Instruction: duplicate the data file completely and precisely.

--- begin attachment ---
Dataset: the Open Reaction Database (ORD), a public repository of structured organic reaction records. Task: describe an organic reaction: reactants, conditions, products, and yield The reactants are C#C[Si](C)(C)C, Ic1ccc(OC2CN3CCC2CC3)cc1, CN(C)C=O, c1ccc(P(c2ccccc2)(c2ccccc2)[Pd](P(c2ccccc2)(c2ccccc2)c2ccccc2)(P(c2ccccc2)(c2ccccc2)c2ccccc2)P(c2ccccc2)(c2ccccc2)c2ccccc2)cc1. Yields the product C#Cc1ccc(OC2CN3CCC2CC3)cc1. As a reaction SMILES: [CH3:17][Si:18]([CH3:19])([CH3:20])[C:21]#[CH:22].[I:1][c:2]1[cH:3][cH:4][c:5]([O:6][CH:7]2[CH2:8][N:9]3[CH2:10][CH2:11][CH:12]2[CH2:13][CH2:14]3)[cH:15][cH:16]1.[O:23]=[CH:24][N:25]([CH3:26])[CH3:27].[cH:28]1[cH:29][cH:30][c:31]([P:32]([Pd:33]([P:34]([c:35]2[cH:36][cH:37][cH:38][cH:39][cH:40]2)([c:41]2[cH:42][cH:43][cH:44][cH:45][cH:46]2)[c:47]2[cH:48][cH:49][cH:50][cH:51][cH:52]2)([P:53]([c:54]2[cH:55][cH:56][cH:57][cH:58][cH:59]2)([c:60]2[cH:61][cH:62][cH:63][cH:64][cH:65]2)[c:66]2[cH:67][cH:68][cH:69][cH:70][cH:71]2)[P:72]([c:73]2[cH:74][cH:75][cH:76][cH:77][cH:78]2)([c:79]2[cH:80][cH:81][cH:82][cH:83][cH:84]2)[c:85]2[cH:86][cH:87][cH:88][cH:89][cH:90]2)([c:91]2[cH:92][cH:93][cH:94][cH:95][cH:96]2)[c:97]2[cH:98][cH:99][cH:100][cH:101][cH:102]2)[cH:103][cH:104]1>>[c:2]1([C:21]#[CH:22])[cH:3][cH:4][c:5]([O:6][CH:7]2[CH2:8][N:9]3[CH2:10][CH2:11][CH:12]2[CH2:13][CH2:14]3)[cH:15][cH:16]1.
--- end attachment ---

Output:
Dataset: the Open Reaction Database (ORD), a public repository of structured organic reaction records. Task: describe an organic reaction: reactants, conditions, products, and yield The reactants are C#C[Si](C)(C)C, Ic1ccc(OC2CN3CCC2CC3)cc1, CN(C)C=O, c1ccc(P(c2ccccc2)(c2ccccc2)[Pd](P(c2ccccc2)(c2ccccc2)c2ccccc2)(P(c2ccccc2)(c2ccccc2)c2ccccc2)P(c2ccccc2)(c2ccccc2)c2ccccc2)cc1. Yields the product C#Cc1ccc(OC2CN3CCC2CC3)cc1. As a reaction SMILES: [CH3:17][Si:18]([CH3:19])([CH3:20])[C:21]#[CH:22].[I:1][c:2]1[cH:3][cH:4][c:5]([O:6][CH:7]2[CH2:8][N:9]3[CH2:10][CH2:11][CH:12]2[CH2:13][CH2:14]3)[cH:15][cH:16]1.[O:23]=[CH:24][N:25]([CH3:26])[CH3:27].[cH:28]1[cH:29][cH:30][c:31]([P:32]([Pd:33]([P:34]([c:35]2[cH:36][cH:37][cH:38][cH:39][cH:40]2)([c:41]2[cH:42][cH:43][cH:44][cH:45][cH:46]2)[c:47]2[cH:48][cH:49][cH:50][cH:51][cH:52]2)([P:53]([c:54]2[cH:55][cH:56][cH:57][cH:58][cH:59]2)([c:60]2[cH:61][cH:62][cH:63][cH:64][cH:65]2)[c:66]2[cH:67][cH:68][cH:69][cH:70][cH:71]2)[P:72]([c:73]2[cH:74][cH:75][cH:76][cH:77][cH:78]2)([c:79]2[cH:80][cH:81][cH:82][cH:83][cH:84]2)[c:85]2[cH:86][cH:87][cH:88][cH:89][cH:90]2)([c:91]2[cH:92][cH:93][cH:94][cH:95][cH:96]2)[c:97]2[cH:98][cH:99][cH:100][cH:101][cH:102]2)[cH:103][cH:104]1>>[c:2]1([C:21]#[CH:22])[cH:3][cH:4][c:5]([O:6][CH:7]2[CH2:8][N:9]3[CH2:10][CH2:11][CH:12]2[CH2:13][CH2:14]3)[cH:15][cH:16]1.